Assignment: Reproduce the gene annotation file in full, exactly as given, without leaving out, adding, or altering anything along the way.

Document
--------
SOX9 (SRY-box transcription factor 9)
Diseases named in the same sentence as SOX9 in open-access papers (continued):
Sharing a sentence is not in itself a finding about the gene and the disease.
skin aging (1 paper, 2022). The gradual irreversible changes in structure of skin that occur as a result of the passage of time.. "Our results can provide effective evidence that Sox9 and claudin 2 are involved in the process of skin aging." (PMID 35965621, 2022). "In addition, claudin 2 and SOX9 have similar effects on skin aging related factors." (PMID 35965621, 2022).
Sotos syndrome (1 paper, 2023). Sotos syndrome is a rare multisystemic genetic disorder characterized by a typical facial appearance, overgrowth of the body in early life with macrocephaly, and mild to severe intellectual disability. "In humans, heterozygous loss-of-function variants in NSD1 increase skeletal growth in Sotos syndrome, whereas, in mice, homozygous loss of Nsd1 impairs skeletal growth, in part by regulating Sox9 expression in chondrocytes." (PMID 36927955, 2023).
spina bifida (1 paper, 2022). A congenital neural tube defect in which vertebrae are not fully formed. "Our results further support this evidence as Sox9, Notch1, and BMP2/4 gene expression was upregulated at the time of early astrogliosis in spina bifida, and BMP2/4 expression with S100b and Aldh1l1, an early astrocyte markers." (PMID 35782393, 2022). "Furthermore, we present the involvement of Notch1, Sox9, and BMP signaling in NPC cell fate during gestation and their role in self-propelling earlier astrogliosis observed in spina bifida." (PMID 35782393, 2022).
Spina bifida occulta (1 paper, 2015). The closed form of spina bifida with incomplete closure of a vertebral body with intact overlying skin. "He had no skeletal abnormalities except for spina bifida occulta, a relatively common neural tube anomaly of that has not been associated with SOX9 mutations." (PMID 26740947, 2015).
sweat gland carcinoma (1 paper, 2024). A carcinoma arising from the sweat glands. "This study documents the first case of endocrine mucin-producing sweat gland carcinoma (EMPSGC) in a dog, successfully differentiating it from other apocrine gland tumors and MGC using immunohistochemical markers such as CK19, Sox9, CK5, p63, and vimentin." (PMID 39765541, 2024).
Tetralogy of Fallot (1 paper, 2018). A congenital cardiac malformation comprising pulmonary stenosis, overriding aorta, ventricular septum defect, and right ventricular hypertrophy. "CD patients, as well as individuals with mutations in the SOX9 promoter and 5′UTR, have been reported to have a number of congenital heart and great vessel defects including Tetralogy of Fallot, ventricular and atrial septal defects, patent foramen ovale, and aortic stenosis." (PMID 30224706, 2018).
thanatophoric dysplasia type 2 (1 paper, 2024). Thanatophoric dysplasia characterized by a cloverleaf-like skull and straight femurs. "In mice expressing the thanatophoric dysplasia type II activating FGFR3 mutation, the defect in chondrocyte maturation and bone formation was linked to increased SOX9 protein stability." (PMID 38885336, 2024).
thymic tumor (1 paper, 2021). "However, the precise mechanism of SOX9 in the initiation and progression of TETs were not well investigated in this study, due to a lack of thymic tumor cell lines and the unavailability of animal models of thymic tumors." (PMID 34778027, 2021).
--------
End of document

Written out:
SOX9 (SRY-box transcription factor 9)
Diseases named in the same sentence as SOX9 in open-access papers (continued):
Sharing a sentence is not in itself a finding about the gene and the disease.
skin aging (1 paper, 2022). The gradual irreversible changes in structure of skin that occur as a result of the passage of time.. "Our results can provide effective evidence that Sox9 and claudin 2 are involved in the process of skin aging." (PMID 35965621, 2022). "In addition, claudin 2 and SOX9 have similar effects on skin aging related factors." (PMID 35965621, 2022).
Sotos syndrome (1 paper, 2023). Sotos syndrome is a rare multisystemic genetic disorder characterized by a typical facial appearance, overgrowth of the body in early life with macrocephaly, and mild to severe intellectual disability. "In humans, heterozygous loss-of-function variants in NSD1 increase skeletal growth in Sotos syndrome, whereas, in mice, homozygous loss of Nsd1 impairs skeletal growth, in part by regulating Sox9 expression in chondrocytes." (PMID 36927955, 2023).
spina bifida (1 paper, 2022). A congenital neural tube defect in which vertebrae are not fully formed. "Our results further support this evidence as Sox9, Notch1, and BMP2/4 gene expression was upregulated at the time of early astrogliosis in spina bifida, and BMP2/4 expression with S100b and Aldh1l1, an early astrocyte markers." (PMID 35782393, 2022). "Furthermore, we present the involvement of Notch1, Sox9, and BMP signaling in NPC cell fate during gestation and their role in self-propelling earlier astrogliosis observed in spina bifida." (PMID 35782393, 2022).
Spina bifida occulta (1 paper, 2015). The closed form of spina bifida with incomplete closure of a vertebral body with intact overlying skin. "He had no skeletal abnormalities except for spina bifida occulta, a relatively common neural tube anomaly of that has not been associated with SOX9 mutations." (PMID 26740947, 2015).
sweat gland carcinoma (1 paper, 2024). A carcinoma arising from the sweat glands. "This study documents the first case of endocrine mucin-producing sweat gland carcinoma (EMPSGC) in a dog, successfully differentiating it from other apocrine gland tumors and MGC using immunohistochemical markers such as CK19, Sox9, CK5, p63, and vimentin." (PMID 39765541, 2024).
Tetralogy of Fallot (1 paper, 2018). A congenital cardiac malformation comprising pulmonary stenosis, overriding aorta, ventricular septum defect, and right ventricular hypertrophy. "CD patients, as well as individuals with mutations in the SOX9 promoter and 5′UTR, have been reported to have a number of congenital heart and great vessel defects including Tetralogy of Fallot, ventricular and atrial septal defects, patent foramen ovale, and aortic stenosis." (PMID 30224706, 2018).
thanatophoric dysplasia type 2 (1 paper, 2024). Thanatophoric dysplasia characterized by a cloverleaf-like skull and straight femurs. "In mice expressing the thanatophoric dysplasia type II activating FGFR3 mutation, the defect in chondrocyte maturation and bone formation was linked to increased SOX9 protein stability." (PMID 38885336, 2024).
thymic tumor (1 paper, 2021). "However, the precise mechanism of SOX9 in the initiation and progression of TETs were not well investigated in this study, due to a lack of thymic tumor cell lines and the unavailability of animal models of thymic tumors." (PMID 34778027, 2021).